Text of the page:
How will the AfCFTA live up to all the Expectations?
Many commentators expect (and argue) that the African Continental Free Trade Area (AfCFTA) will be the harbinger of far-reaching and swift change in and for Africa. This continental trade regime will bring about economic, commercial, integration and political outcomes not seen before. The AfCFTA is also expected to serve as a new platform for engaging the outside world. It is assumed that this Free Trade Area (FTA) already exists, because an Agreement establishing the AfCFTA has entered into force. Many applaud the fact that it took a relatively short period of time for the African Union (AU) to wrap up the process for adopting the necessary legal instruments.
The AfCFTA is a very necessary initiative. It could make a much-needed contribution to intra-African trade governance by improving customs administration, tackling non-tariff barriers, and establishing structures for regulating intra-African trade in services. This will take time, require domestic reforms within the State Parries as well as dedicated and coordinated action by their governments. Their efforts should preferably be anchored in well-designed and legally binding undertakings.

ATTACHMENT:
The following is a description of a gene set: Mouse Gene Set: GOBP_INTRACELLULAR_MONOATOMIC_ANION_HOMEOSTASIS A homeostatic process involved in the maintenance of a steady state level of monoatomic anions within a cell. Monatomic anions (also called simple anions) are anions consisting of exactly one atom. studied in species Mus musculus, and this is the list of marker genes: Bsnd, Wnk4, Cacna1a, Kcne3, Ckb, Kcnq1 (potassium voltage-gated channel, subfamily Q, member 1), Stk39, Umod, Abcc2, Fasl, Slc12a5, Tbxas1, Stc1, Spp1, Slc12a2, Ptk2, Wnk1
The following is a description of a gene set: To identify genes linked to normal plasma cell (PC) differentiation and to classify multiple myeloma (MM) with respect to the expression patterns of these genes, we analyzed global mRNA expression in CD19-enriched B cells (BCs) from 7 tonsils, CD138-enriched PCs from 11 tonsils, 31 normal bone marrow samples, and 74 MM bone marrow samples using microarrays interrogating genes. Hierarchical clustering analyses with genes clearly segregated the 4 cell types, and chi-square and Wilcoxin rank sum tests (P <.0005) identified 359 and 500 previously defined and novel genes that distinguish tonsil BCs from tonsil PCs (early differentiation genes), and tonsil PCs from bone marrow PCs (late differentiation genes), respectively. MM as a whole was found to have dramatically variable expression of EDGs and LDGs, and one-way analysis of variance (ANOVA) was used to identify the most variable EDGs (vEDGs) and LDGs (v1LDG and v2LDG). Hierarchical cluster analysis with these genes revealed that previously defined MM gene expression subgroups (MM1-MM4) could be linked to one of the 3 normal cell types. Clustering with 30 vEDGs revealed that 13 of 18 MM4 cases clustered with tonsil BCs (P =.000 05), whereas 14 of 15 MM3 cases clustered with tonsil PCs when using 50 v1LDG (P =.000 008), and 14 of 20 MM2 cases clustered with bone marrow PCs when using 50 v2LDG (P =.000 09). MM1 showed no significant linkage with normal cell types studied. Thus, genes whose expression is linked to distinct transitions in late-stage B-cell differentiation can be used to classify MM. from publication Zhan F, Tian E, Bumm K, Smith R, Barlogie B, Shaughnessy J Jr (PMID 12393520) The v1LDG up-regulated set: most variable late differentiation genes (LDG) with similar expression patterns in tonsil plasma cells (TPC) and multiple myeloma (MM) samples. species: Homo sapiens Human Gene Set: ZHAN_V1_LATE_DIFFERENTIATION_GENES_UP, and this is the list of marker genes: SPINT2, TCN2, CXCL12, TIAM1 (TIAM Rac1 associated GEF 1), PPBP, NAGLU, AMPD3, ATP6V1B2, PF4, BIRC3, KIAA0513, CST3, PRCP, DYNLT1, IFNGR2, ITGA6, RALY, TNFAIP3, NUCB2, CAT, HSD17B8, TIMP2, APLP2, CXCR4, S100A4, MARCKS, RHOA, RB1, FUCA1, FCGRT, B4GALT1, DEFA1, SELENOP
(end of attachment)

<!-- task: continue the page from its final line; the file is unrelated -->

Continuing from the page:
When assessed from this practical perspective, expectations about how the AfCFTA will realise its goals should focus on those aspects which will address long-standing challenges associated with overlapping membership of regional trade arrangements, domestic capacity deficits, inefficiency, corruption and bad governance. Establishing a comprehensive and efficient partnership for the whole continent will be a remarkable accomplishment.
Readers are encouraged to quote and reproduce this material for educational, non-profit purposes, provided the source is acknowledged. All views and opinions expressed remain solely those of the author and do not purport to reflect the views of